Back in 2010, David Cameron told us how he could be trusted with the NHS. All the evidence now tells us that he was wrong. The NHS is going backwards:
- Accident and Emergency is already in crisis with almost 1 million patients waiting longer than 4 hours in A&E over the last 12 months.
- There are over 5,000 fewer nurses since 2010
- £3 billion has been wasted on a reorganisation nobody wanted and nobody voted for.
The government has completely lost its way on public health
- David Cameron promised to get tough on smoking but, instead, just caved in to big tobacco and vested interests.
- 41 organisations have quit the Government’s public health responsibility deal, including Cancer Research UK and the Faculty of Public Health
The government is now planning a massive switch of health resources from north to south, from urban to rural and from the poorest to the wealthiest communities. This month, University of Liverpool researchers said the proposals would penalise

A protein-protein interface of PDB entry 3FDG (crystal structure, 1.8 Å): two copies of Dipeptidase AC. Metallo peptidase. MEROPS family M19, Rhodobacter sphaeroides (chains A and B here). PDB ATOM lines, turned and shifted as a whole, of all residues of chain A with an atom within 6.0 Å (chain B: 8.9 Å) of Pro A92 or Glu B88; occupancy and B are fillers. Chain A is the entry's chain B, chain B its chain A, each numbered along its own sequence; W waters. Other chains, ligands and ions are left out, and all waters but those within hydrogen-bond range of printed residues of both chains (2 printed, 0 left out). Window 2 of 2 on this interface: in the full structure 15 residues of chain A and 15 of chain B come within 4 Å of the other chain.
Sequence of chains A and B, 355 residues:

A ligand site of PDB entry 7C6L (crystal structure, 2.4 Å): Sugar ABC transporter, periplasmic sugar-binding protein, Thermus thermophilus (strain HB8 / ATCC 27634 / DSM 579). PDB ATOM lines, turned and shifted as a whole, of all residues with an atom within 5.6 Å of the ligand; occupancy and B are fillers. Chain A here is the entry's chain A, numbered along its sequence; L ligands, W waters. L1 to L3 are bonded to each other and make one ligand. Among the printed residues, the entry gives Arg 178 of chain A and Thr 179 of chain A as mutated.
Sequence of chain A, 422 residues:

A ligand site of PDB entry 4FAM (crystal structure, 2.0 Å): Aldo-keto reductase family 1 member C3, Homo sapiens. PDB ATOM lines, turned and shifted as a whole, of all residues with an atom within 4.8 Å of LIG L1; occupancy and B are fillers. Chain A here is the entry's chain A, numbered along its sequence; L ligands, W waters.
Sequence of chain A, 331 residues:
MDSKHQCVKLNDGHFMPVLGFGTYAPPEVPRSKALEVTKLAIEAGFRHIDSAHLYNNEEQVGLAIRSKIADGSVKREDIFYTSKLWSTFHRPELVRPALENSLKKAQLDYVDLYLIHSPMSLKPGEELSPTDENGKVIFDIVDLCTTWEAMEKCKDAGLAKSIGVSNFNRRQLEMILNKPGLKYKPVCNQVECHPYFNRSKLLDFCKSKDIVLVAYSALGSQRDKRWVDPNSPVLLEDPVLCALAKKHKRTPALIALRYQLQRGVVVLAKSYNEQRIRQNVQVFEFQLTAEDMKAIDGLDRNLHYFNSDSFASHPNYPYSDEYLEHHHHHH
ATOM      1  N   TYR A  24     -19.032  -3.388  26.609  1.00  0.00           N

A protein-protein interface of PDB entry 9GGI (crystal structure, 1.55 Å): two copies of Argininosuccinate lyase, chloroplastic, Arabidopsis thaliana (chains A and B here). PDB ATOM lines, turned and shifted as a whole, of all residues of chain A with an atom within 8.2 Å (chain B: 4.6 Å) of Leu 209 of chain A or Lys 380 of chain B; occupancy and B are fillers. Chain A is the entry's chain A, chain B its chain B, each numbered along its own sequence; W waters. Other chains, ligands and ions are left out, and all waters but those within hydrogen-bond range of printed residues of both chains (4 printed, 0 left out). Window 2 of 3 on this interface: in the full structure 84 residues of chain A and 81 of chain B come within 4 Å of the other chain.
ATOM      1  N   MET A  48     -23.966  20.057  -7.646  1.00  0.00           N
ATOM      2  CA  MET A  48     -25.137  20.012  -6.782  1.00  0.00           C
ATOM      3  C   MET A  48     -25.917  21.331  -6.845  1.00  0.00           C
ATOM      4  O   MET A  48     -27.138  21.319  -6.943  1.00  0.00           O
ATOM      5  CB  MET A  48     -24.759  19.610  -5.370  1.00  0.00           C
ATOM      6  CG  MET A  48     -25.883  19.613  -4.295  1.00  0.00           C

- areas where people die earliest
- places with the worst quality of life
- areas hit hardest by council cuts
Prof. Paul Johnstone, Public Health England’s regional director in the North, confirms that the biggest causes of early death under the age of 75 in England are cancer, heart disease and stroke, lung and liver disease, with figures showing most areas of the North are worst hit by premature deaths. Eleven out of 15 council areas in Yorkshire have among the worst rates of premature death from lung disease in the country and nine out of 15 have among the worst records on early deaths from heart disease and cancer. Five out of the 15 have the among the worst records on early deaths from liver disease
Yet the Yorkshire Post confirms that every part of the NHS in Yorkshire would lose out under the changes, costing the region £416m in total and the North £722m overall. Sheffield alone would lose health funding of nearly £50m every year to healthier and wealthier communities in the south.
And Cameron and Clegg continue to break their promises on transparency by:
- still refusing to publish the NHS Risk Register
- resorting to unprecedented measures to cover up the warnings they were given about their reckless re-organisation.
- refusing to extend Freedom of Information legislation to cover private providers delivering NHS services, against the recommendations of the regulator, Monitor.
Do I trust them with the NHS? No.